Public education could become the latest victim of a legislative session marked by little money and tough choices.
But lawmakers say it could be worse, with education so far being spared the kinds of cuts other areas might face.
The Senate Republican Caucus has decided to recommend a $21 million, or roughly 1 percent cut, to public education for next school year. The money could be used to fund programs outside of education that lawmakers deem as more worthy.
"Our caucus gave us a direction to see if we could find $21 million in public education," said Sen. Lyle Hillyard, R-Logan, co-chairman of the Legislature's main budget committee. "We're trying to find money in the education budget that won't take from the classroom experience, but it's very difficult."
Senate Majority Leader Scott Jenkins, R-Plain City, declined Wednesday to release a list of exactly which education programs might be affected, saying he wanted to give House lawmakers a chance to look at it first.
The House Republican caucus had previously voted to recommend a plan that would give education the same amount of money next school year as this year. But even that plan would result in less per pupil spending because it would not give schools money for the 11,000 new students expected in Utah schools next school year.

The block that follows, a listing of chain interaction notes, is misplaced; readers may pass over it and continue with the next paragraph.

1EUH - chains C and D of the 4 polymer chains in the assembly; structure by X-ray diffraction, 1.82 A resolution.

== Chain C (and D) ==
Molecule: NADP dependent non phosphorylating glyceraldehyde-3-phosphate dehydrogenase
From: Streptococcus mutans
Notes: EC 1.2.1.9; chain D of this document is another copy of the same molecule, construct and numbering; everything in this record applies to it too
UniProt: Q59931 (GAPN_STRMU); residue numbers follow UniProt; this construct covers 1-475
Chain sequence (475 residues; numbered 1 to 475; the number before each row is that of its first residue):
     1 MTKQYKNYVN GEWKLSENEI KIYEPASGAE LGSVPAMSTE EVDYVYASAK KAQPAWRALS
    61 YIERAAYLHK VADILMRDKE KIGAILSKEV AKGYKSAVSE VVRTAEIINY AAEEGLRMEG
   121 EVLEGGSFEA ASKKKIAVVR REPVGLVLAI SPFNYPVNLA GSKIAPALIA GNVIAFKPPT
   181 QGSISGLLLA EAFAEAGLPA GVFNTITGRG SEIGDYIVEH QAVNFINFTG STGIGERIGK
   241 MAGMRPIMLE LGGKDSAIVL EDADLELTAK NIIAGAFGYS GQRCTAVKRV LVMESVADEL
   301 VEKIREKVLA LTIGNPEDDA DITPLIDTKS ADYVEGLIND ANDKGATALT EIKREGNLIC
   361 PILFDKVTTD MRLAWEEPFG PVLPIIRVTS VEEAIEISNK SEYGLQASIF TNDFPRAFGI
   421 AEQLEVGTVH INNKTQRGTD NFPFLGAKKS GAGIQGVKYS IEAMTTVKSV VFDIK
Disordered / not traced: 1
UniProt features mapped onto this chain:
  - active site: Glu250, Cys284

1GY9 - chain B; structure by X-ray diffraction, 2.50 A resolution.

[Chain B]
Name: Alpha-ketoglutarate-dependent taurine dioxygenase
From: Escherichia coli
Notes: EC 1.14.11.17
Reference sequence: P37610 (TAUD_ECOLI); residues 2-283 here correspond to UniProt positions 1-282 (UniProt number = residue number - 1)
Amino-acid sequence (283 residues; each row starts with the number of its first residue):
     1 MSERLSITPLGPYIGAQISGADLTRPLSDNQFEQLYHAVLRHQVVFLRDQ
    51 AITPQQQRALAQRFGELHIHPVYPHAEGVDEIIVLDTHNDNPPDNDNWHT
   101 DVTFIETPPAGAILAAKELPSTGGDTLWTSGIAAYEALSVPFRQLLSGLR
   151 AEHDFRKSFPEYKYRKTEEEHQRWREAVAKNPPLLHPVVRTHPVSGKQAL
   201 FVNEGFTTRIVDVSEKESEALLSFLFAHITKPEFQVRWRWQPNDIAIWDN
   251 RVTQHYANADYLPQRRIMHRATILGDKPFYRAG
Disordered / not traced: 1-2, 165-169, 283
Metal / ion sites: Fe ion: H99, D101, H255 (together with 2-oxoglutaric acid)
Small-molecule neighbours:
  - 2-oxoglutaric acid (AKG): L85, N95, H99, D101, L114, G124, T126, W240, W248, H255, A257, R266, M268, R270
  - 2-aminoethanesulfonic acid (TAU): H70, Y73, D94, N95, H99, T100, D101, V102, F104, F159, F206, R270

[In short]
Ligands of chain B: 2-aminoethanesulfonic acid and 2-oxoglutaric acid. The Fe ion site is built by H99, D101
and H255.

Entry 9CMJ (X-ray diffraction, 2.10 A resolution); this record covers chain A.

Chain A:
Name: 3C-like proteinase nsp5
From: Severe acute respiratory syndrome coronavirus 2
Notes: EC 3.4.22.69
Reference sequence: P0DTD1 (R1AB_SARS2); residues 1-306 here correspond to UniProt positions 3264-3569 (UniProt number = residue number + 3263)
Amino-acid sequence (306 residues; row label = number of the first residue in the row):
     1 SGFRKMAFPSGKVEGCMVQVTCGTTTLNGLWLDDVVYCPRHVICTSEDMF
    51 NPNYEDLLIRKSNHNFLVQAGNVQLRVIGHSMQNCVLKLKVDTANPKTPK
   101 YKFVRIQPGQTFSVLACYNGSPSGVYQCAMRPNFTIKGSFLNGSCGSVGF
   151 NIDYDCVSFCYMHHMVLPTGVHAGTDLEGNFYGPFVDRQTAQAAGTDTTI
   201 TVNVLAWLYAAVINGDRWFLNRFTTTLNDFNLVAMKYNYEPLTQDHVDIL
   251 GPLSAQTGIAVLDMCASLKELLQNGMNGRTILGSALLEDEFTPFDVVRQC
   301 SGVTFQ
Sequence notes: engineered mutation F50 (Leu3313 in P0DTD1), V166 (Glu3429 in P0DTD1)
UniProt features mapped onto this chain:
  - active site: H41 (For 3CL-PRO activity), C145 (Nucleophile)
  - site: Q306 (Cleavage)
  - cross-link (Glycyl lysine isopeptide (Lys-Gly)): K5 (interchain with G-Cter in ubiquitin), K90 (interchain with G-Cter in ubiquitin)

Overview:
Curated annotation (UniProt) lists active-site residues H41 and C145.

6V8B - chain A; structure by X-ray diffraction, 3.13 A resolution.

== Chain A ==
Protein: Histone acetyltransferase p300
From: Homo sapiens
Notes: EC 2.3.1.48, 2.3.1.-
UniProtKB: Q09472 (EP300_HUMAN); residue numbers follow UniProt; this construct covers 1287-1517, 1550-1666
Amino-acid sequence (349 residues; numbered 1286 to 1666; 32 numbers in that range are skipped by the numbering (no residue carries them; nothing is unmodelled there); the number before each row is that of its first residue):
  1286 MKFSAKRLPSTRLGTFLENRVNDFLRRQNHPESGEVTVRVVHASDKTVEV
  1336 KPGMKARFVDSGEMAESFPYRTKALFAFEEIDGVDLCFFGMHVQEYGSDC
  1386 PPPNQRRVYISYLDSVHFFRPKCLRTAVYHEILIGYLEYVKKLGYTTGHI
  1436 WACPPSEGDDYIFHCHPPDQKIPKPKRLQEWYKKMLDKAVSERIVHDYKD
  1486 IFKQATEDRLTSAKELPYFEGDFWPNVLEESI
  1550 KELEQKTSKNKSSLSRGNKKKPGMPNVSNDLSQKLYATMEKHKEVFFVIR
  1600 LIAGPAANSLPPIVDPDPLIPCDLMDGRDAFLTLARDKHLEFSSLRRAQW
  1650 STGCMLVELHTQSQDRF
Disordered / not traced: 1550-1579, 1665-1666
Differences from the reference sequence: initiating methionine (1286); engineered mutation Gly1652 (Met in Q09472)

House Speaker David Clark, R-Santa Clara, said lawmakers have always tried to protect public education, but he believes "everybody is going to have to have a haircut in this process."
The governor recommended months ago that schools receive the same amount of money next year as they got this year without funding for the 11,000 new students.
"We worry about whether or not the governor will veto this, frankly," Jenkins said.
Some Democrats and education leaders aren't showing much support for the cuts.
"I think we're doing everything we can to keep public education whole," said Sen. Pat Jones, D-Holladay, the Senate minority leader, "but we're also worried about higher education."
Several education leaders said the 1 percent cut would feel like more if lawmakers also don't fund the 11,000 new students.
"It's just very difficult," said Tamara Lowe with the Utah School Boards Association. "One percent would be a killer."
Susan Kuziak, with the Utah Education Association, said she doesn't think all options for finding extra money for education have yet been exhausted.
"They don't have to empty every penny in the cash drawer, but they have a lot of options before they go to that," she said.
Todd Hauber, state associate superintendent, said the impact of a 1 percent cut on education will depend on where it comes from.
"We're getting down to that point where there's not much more to cut besides teachers and classrooms," Hauber said.